This test only has one question, but it's a very important one. By giving an honest answer, you will discover where you stand morally.
The test features an unlikely, completely fictional situation in which you will have to make a decision.
Remember that your answer needs to be honest, yet spontaneous. Please scroll down slowly and give due consideration to each line.
*** THE SITUATION: ***
You are in London. There is chaos all around you caused by a hurricane with severe flooding. This is a flood of biblical proportions.
You are a photo-journalist working for a major newspaper, and you're caught in the middle of this epic disaster.
The situation is nearly hopeless.
You're trying to shoot career-making photos. There are houses and people swirling around you, some disappearing into the water.
Nature is unleashing all of its destructive fury.
** THE TEST: ***
Suddenly, you see a man in the water. He is fighting for his life, trying not to be taken down with the debris You move closer...
Somehow, the man looks familiar....
You suddenly realize who it is.... It's the Muslim Cleric, Abu Hamza, the one-eyed, hook handed guy who hates non-Muslims and wants the UK to become an Islamic state!!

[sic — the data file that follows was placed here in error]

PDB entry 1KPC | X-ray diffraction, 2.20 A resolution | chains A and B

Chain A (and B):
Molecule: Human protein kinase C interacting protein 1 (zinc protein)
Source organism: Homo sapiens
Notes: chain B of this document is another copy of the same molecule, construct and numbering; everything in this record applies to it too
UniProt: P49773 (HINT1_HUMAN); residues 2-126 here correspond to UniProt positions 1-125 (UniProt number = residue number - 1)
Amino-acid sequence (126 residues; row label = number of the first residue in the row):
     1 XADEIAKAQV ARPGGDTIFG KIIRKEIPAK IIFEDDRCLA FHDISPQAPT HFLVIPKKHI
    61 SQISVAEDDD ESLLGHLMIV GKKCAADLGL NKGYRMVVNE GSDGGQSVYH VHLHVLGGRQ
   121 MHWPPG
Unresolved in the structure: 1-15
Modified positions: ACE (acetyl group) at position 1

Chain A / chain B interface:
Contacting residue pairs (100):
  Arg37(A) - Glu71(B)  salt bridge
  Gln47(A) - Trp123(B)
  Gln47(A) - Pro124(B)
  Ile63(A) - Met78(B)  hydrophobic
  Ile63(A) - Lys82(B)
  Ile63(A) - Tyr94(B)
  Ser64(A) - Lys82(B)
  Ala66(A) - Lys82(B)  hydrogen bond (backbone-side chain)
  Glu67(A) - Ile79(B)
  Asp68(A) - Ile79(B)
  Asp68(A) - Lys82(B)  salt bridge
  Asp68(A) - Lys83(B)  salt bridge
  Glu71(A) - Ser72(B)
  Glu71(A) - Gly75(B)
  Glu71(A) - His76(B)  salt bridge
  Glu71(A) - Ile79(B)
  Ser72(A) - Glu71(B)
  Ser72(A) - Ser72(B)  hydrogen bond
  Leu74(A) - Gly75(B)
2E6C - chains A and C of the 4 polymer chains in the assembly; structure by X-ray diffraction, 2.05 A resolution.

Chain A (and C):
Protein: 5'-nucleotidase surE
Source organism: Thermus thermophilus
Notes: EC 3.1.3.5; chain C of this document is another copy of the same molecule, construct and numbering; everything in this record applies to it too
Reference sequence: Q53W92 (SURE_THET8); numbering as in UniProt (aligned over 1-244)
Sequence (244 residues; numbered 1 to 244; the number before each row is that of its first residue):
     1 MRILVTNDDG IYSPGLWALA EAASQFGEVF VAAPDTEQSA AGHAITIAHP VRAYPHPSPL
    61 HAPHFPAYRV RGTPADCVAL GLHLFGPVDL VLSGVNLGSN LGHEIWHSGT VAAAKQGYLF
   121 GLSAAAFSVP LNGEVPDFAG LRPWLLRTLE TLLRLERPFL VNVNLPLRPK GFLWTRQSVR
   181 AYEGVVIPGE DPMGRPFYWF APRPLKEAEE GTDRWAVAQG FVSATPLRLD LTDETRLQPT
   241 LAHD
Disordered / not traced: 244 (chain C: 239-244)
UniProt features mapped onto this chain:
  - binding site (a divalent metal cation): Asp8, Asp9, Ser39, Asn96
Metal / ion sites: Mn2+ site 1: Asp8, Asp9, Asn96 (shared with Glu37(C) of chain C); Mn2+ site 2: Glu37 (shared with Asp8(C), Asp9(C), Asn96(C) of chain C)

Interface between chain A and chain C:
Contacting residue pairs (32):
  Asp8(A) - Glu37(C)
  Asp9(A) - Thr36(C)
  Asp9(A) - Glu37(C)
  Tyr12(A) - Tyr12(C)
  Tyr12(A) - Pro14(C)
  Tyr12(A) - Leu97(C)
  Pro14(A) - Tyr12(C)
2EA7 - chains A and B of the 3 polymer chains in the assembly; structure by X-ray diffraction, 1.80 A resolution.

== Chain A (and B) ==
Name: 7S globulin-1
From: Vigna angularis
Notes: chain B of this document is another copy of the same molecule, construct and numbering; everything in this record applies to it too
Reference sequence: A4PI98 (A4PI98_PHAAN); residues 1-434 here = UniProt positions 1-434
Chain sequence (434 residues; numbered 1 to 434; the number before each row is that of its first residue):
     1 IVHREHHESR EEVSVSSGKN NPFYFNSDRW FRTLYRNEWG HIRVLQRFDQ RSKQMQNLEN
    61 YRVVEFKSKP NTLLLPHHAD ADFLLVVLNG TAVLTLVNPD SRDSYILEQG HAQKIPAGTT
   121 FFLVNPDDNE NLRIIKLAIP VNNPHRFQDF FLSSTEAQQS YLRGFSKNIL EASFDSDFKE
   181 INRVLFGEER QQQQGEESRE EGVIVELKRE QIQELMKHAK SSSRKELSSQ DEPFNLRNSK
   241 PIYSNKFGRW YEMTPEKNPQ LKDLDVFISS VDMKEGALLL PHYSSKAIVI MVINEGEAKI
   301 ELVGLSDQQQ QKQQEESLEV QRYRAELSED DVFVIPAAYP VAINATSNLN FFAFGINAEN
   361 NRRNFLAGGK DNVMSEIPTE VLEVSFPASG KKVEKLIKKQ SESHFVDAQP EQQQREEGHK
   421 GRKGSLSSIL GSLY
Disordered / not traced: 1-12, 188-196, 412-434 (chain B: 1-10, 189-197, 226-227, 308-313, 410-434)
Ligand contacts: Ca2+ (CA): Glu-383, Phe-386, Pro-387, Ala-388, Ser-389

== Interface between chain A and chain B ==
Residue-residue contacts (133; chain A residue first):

You notice that the raging waters are about to take him under forever.
You have two options:
You can save the life of Abu or you can shoot a dramatic Pulitzer Prize winning photo, documenting the death of one of the country's most despised, evil and powerful men!
*** NOW THE QUESTION: ***
Here's the question, and please give an honest answer...
Would you select high contrast colour film, or would you go with the classic simplicity of black and white?
Black and white.... Naturally.
I was getting ready for a life changing question to appear. I was giving it serious thought!!!
Oh, bravo. Had me going for a moment, there. slowclap
You're living in the past, man....
I'd throw a high voltage power line for him to grab.
Last edited by Rawns; 8th March 2012 at 02:20 PM.
you got me Hook, Line and Sinker
Ilford B&W, undoubtedly. Nothing says photojournalism like monochrome.
Plus it saves the papers the arduous task of desaturating any blood stains in the photos for fear of offending people with a little blood in the photo of a dying man.
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